Broken Glass Everywhere

Marking this year's International Women's Day - which should, duh, be every day - were home care workers fighting for decent pay, Latinx women combating gender violence, tributes to women in STEM, sports, racial justice work, our own pasts - "I am because they were" - and companies trying to make a trashy buck: Burger Queen For A Day! Most aptly for an event born of bread-and-roses women labor activists seeking equal treatment, the day sparked calls to raise the damn minimum wage.

The theme for this year's International Women's Day - which should by all rights be every day - was #ChooseToChallenge, as in, "We dare you to choose to challenge the box others have put you in and systems in place that block gender equity." Many gamely accepted the dare, in this country starting with Joe Biden's signing of two executive orders to advance gender equality, including establishing a Gender Policy Council that pointedly changes the name of a former Council on Women and Girls to include trans people. Many used the day to highlight the causes they're fighting: Thousands of New York home care workers demanded the end of 24-hour shifts that only pay them for 12 in an Ain't I a Woman?! Campaign; others cited the key issue of child tax credits to recognize that, yes, raising a kid is work; women across Latin America marched and spoke out to end economic discrimination and gender-based violence that's grown worse during the pandemic, insisting, "We will not pay for this crisis with our bodies." Online posts celebrated the women who came before us - "I am because they were" - and women's achievements in everything from racial justice work to STEM fields, including aerospace engineer Diana Trujillo, who came to the U.S. with $300 and no English, worked housekeeping jobs to pay for school, and served as a flight director for NASA's recent Mars Perseverance mission. The mission honored another woman of color with their Octavia Butler Landing, thus following their edict to "reach for the stars."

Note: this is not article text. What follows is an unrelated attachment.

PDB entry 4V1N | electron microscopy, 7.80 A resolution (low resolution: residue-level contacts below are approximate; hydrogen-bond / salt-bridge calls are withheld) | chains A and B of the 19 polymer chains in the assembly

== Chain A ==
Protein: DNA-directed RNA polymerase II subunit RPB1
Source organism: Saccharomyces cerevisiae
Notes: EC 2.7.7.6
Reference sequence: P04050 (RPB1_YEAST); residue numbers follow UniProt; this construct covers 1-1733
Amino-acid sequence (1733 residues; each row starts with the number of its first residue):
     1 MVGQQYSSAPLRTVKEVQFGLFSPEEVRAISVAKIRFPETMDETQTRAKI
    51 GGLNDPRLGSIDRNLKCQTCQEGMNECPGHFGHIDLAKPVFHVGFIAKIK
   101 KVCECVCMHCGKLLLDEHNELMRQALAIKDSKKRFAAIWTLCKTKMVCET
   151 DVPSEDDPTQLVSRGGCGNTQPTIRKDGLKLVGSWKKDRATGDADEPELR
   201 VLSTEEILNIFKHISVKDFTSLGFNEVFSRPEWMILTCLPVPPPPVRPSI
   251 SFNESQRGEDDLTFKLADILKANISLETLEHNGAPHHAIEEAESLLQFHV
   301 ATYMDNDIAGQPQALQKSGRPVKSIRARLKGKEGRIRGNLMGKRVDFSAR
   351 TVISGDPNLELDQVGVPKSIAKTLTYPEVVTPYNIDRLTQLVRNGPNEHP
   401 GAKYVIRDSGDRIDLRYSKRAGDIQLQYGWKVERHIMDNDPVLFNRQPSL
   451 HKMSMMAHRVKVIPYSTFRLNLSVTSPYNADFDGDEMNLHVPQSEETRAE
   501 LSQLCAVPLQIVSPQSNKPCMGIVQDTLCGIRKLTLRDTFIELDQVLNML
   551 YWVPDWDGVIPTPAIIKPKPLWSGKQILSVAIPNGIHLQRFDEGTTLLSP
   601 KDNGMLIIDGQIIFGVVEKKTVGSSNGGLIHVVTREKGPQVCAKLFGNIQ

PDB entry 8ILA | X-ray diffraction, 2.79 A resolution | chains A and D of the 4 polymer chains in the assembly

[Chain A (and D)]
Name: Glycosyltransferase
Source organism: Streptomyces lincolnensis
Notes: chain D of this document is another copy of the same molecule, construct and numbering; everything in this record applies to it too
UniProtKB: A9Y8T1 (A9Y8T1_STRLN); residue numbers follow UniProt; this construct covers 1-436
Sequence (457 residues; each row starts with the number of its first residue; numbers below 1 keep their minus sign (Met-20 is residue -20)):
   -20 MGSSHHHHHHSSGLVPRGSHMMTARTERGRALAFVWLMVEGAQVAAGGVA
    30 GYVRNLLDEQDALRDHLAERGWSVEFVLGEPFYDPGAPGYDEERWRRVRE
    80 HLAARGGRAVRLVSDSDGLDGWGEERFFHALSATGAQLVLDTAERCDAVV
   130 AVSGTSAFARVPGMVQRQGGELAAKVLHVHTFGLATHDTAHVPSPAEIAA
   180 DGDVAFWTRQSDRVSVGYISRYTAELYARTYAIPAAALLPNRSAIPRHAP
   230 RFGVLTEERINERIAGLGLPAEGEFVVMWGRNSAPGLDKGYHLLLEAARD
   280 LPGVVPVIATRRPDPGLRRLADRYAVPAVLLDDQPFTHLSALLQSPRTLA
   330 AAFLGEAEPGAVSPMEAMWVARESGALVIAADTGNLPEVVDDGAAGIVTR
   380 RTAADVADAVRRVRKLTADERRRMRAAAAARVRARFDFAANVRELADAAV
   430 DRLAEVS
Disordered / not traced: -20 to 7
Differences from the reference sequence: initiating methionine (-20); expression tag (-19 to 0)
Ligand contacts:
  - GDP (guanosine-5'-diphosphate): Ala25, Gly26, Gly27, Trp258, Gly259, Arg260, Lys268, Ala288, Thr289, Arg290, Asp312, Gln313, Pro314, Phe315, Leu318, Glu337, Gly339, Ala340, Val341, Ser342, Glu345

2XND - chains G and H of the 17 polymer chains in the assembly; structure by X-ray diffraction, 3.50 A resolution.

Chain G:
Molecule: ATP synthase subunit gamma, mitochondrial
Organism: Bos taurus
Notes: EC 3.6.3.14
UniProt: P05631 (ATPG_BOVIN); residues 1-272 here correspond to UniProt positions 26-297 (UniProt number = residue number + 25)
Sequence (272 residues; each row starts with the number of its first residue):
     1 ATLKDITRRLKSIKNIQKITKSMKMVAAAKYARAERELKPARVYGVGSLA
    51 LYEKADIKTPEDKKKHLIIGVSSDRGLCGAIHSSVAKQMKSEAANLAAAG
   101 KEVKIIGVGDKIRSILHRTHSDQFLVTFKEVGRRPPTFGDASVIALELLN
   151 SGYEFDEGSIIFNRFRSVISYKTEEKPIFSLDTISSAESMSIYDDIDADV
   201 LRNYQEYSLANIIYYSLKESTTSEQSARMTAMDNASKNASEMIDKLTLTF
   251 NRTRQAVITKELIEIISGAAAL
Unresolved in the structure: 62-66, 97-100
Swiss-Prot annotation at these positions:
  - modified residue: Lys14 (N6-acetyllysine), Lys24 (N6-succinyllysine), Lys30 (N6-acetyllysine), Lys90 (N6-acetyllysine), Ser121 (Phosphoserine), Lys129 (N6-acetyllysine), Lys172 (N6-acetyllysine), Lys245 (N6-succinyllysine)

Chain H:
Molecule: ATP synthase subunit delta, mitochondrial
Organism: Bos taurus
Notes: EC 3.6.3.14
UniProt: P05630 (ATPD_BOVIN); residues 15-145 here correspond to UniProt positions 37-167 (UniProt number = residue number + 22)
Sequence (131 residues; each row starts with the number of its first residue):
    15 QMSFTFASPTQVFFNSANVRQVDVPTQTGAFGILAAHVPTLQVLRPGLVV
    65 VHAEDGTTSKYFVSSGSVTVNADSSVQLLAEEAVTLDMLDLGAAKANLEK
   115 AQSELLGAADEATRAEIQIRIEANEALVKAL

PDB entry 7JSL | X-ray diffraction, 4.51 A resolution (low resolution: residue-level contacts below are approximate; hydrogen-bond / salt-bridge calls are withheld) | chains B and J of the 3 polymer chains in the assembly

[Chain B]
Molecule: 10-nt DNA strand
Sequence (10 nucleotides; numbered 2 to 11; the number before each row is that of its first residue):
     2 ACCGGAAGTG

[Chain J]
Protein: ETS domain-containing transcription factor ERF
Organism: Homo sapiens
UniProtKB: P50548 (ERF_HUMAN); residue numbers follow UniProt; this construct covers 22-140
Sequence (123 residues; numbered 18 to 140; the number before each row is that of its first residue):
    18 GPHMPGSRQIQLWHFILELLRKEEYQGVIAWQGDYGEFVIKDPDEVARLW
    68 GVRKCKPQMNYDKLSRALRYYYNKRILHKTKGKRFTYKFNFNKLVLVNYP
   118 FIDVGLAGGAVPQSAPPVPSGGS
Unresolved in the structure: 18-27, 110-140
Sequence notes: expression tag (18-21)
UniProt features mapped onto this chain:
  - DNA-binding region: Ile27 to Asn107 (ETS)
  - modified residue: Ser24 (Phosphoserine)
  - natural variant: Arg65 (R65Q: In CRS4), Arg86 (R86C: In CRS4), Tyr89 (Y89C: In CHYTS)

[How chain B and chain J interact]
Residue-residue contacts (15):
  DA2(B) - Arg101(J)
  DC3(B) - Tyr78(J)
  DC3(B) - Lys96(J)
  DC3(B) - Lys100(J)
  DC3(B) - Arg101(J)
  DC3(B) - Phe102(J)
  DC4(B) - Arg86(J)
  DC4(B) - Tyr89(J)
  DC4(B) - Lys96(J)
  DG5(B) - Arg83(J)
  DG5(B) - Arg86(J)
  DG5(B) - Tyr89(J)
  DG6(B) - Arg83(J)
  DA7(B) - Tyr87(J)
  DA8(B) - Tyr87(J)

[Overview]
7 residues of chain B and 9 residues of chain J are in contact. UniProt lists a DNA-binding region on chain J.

Because capitalism, some tributes were considerably less noble, with multiple companies rushing to make a trashy buck: Barbie emerged as Eleanor Roosevelt with a Barbie face, Hershey's replaced their chocolate wrapping but not the child labor behind it, and Burger King invited us to become Burger Queen For a Day under the dubious slogan, "Women belong in the kitchen." Given they also belong on the courts and in the streets, it's a good day to honor WNBA star Renee Montgomery, the first former player to become owner/ executive of an WNBA team when she joined two partners in buying the Atlanta Dream. In many ways her rise is "the ultimate flex." A progressive league long in the forefront of social justice activism, the WNBA's players are 80% women of color; they were among the first athletes to wear BLM gear at games, and last summer they wore Raphael Warnock shirts to the chagrin of anti-LGBTQ, white supremacist, then-owner Kelly Loeffler, who repeatedly ripped BLM for "destroying American values" and insisted "politics has no place in sports" - though, says another player who like Montgomery is black and queer, "My existence is political." It's also a good day to mourn and give thanks to Ruth Bader Ginsburg, who paved the way: "What a distance we have traveled." But not far enough. On a holiday born of bread-and-roses labor activism that's strayed far from its socialist roots, calls came for "a feminism that addresses (our) material conditions." So raise the damn minimum wage.

The Dream helping Warnock to the Senate. Getty Image

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